Last year, more than a million taxpayers filed a Report of Foreign Bank and Financial Accounts (FBAR). It should be noted that this year's deadline for filing a FBAR comes up on June 30.
If you are required to file the report, and fail to do so, you face the possibility of substantial penalties.
IRS Commissioner John Koskinen says that the agency's offshore compliance efforts have for the past several years been a top priority. "And we are seeing very positive results," he adds.
It's not difficult to understand the subtext of the commissioner's remarks: the IRS is getting more and more information from overseas banks about American account holders, making it easier and easier to identify those who remain noncompliant. Once identified, the process of collection of past due taxes and penalties can begin.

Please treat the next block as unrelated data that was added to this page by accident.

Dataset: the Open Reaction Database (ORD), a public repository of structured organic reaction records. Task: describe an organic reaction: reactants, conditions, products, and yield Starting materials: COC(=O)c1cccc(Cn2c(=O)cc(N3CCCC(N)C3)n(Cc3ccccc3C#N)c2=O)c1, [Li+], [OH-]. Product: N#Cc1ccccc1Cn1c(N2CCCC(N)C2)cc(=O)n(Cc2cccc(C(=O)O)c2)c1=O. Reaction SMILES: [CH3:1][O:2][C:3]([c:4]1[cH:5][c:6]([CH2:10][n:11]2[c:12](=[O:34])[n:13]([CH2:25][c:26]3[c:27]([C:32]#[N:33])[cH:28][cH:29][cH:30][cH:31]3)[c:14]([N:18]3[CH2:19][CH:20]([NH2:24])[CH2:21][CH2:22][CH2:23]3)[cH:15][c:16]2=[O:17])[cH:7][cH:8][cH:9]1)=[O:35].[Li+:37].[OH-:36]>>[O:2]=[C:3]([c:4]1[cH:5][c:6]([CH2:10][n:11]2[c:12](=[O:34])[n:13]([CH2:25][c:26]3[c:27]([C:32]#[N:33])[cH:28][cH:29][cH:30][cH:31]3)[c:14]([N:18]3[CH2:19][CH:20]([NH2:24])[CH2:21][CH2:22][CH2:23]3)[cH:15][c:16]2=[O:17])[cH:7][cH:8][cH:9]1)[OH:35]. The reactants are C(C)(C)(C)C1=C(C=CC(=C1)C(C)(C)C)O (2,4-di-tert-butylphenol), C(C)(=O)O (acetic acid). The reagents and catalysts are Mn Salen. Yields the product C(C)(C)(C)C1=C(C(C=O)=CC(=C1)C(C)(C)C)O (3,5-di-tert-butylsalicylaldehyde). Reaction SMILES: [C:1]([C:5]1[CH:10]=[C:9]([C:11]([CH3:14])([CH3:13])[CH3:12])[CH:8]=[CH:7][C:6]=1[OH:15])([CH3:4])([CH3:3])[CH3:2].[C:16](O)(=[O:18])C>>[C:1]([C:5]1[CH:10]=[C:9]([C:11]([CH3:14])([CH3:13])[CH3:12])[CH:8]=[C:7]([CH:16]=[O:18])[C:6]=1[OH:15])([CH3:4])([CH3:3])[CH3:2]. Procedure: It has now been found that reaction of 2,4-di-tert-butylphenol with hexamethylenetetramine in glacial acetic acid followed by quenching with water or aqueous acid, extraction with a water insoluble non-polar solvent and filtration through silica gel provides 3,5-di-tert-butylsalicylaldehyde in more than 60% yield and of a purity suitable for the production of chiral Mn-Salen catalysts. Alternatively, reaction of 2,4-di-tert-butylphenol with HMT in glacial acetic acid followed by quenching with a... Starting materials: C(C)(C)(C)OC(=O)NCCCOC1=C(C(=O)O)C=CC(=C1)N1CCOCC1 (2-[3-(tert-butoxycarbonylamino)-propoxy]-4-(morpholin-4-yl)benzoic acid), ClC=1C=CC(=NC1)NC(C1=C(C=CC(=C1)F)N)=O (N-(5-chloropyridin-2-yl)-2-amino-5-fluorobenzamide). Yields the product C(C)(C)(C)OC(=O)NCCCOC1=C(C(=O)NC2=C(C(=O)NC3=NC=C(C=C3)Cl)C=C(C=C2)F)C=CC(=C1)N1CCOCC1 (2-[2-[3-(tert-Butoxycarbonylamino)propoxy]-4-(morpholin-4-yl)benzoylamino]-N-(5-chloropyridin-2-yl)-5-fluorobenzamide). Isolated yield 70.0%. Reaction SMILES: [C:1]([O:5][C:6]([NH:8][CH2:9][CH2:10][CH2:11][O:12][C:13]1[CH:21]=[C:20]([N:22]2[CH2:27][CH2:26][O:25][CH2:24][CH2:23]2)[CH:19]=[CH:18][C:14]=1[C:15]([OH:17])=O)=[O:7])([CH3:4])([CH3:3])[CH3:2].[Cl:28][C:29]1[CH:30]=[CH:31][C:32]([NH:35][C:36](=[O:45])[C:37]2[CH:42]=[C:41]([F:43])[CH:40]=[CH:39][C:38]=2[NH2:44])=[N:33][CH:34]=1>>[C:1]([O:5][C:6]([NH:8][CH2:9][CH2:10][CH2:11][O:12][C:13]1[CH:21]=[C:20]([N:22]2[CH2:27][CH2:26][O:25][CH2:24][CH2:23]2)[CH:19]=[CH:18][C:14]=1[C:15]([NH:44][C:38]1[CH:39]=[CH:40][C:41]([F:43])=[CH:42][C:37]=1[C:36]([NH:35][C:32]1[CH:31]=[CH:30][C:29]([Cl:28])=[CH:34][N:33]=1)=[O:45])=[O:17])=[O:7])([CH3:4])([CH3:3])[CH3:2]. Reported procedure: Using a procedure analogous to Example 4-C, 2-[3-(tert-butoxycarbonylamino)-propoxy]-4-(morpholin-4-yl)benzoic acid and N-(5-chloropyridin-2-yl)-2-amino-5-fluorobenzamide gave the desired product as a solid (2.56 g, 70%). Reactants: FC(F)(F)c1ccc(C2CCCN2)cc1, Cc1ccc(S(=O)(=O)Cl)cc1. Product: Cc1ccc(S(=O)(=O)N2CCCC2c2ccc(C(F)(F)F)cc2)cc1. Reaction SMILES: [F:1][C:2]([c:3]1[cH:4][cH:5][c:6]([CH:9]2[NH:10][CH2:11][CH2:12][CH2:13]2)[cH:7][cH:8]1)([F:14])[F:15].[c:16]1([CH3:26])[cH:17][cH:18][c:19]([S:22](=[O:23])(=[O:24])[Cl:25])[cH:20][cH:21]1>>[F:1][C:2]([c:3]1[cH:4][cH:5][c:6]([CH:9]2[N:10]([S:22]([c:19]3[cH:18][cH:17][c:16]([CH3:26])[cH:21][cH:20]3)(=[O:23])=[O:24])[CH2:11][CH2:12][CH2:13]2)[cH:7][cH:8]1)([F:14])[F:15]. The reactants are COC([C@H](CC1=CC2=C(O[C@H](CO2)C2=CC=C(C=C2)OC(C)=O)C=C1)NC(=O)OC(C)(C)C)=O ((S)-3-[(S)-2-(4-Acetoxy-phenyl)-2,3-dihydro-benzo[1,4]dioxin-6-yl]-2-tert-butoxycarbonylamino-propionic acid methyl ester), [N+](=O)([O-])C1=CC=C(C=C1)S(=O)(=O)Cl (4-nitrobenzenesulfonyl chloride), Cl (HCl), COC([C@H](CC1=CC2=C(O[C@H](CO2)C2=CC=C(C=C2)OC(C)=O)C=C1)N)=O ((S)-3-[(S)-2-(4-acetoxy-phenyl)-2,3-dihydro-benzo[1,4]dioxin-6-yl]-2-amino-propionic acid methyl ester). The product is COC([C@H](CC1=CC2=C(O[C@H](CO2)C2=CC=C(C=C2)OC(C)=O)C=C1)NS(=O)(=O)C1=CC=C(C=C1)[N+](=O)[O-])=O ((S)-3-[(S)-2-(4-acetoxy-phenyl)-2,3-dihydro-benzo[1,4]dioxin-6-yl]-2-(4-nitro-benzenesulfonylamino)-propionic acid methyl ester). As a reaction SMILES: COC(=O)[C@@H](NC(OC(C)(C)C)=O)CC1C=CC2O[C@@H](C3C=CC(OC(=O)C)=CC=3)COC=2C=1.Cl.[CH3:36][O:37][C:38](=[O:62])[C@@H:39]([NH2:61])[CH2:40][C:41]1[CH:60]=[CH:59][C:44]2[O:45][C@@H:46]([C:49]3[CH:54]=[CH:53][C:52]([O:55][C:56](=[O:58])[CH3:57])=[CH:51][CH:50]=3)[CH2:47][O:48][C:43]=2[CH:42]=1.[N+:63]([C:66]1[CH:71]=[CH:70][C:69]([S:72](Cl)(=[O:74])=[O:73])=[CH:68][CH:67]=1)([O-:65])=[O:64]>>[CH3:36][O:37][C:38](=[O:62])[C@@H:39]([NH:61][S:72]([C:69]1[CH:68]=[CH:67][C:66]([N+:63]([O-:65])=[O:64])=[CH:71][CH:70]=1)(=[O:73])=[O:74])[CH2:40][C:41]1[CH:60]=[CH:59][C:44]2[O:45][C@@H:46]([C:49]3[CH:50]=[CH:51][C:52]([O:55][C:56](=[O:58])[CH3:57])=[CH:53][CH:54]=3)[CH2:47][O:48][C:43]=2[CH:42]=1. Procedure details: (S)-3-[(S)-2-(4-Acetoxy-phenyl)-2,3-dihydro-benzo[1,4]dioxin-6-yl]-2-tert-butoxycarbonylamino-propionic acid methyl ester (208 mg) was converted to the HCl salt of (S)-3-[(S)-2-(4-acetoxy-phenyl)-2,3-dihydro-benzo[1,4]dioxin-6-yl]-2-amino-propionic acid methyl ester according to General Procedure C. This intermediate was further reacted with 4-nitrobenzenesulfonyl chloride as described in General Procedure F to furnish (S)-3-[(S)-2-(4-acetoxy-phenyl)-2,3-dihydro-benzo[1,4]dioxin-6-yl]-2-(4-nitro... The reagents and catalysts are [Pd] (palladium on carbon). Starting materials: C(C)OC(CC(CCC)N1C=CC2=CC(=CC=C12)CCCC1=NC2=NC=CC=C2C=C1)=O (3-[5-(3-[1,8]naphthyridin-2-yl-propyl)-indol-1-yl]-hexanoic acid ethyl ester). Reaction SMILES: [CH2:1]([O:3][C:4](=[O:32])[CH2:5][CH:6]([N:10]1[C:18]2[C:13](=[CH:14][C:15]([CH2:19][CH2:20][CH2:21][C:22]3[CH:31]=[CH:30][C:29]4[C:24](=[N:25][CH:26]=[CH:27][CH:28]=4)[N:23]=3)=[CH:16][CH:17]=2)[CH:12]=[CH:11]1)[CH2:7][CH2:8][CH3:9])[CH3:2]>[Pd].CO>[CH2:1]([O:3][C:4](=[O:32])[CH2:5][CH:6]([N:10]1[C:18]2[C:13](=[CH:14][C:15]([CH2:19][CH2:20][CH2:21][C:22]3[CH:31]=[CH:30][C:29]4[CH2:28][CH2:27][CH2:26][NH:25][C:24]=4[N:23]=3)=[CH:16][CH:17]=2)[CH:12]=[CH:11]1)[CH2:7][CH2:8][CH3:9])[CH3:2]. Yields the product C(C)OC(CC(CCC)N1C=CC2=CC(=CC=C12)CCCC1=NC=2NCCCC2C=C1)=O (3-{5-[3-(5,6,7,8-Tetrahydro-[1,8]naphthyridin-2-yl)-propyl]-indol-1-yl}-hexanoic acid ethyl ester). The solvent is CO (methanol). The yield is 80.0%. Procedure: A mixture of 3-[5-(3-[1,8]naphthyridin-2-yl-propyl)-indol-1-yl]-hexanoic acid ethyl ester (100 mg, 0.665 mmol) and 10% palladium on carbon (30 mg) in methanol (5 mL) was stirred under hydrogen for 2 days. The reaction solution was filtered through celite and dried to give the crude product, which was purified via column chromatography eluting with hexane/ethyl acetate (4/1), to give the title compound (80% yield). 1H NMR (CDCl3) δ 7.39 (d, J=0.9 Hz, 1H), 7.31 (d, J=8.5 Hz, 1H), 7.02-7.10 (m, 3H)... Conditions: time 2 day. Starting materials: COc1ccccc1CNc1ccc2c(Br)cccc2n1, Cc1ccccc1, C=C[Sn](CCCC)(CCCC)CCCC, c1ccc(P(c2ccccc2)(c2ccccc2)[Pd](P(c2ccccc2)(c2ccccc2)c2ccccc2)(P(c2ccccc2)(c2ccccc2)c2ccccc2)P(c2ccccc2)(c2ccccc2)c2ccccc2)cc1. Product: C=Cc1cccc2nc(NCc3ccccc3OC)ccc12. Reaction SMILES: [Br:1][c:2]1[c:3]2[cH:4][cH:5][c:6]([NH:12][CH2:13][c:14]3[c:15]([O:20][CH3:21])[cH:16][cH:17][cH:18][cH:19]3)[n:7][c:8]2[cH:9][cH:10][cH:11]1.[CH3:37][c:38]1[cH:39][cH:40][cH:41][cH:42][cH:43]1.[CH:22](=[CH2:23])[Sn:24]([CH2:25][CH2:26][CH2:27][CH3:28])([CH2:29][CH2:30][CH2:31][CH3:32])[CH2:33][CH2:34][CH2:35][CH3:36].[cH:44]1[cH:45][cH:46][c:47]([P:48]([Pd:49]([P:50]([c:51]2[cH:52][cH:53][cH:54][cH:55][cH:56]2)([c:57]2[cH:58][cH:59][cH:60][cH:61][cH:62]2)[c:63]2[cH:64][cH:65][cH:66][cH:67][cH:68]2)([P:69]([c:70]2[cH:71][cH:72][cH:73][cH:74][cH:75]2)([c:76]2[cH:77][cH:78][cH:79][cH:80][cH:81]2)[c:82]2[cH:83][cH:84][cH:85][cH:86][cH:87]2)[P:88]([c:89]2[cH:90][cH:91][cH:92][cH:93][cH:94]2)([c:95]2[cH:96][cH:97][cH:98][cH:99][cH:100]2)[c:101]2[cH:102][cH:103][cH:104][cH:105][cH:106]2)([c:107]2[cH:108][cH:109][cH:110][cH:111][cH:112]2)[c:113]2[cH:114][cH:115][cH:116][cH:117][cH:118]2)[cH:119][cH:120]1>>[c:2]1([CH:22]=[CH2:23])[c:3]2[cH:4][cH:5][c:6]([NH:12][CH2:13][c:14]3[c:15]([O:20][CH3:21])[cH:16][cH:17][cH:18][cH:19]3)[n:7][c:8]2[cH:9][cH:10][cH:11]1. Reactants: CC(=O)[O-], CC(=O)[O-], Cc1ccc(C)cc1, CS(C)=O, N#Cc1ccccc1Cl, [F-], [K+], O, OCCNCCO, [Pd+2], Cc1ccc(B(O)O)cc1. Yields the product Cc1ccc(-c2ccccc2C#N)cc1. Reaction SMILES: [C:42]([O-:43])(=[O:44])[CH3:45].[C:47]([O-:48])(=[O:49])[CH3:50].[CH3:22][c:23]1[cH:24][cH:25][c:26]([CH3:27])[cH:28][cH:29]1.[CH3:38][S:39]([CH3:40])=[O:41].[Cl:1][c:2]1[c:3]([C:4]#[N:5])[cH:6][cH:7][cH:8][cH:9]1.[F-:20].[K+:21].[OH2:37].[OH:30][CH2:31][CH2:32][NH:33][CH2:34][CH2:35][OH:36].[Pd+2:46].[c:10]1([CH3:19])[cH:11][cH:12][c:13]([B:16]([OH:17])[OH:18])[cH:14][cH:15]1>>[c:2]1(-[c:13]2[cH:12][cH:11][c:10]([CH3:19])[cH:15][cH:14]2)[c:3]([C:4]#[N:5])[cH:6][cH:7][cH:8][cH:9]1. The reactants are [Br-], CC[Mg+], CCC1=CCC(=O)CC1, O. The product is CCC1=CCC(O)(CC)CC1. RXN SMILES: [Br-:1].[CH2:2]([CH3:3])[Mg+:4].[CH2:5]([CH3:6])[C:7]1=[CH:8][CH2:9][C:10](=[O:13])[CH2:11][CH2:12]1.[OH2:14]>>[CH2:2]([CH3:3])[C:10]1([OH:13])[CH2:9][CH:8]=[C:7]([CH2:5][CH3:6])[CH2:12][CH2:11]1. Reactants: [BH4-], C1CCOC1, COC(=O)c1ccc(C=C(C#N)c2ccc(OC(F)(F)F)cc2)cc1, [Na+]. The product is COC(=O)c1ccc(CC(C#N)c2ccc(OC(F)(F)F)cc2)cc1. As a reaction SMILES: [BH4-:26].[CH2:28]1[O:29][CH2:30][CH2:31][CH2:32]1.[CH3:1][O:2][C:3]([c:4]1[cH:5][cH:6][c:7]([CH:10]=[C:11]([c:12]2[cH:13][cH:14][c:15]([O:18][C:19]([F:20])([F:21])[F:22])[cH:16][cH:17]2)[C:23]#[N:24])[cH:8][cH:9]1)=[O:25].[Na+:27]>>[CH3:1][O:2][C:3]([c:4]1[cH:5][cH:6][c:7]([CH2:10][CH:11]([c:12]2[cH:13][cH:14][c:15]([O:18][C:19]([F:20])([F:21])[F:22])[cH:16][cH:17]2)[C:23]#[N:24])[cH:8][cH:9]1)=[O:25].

If the failure to file an FBAR is deemed willful, the hammer comes down hard: a person can be fined $100,000 or 50 percent of the account balance -- whichever is greater. Those amounts can be assessed for up to 6 years of violations. Forbes has noted "that in no event will the total willful penalty amount exceed 100 percent of the highest aggregate balance of all unreported foreign financial accounts during the years under examination."
For nonwillful violations, penalties are capped at $10,000 per year.
It's also worth noting that there is no extension available for filing an FBAR after the deadline. Even if you got an extension for your federal tax returns, you should be aware that it does not grant you more time in which to file your report about your foreign bank holdings.
Those who face the possibility of penalties for past FBAR noncompliance should speak with a tax attorney experienced in bringing taxpayers into compliance and negotiating terms with the IRS. We have tax attorneys in Chicago and Cleveland that are experts in negotiating with the IRS on your behalf.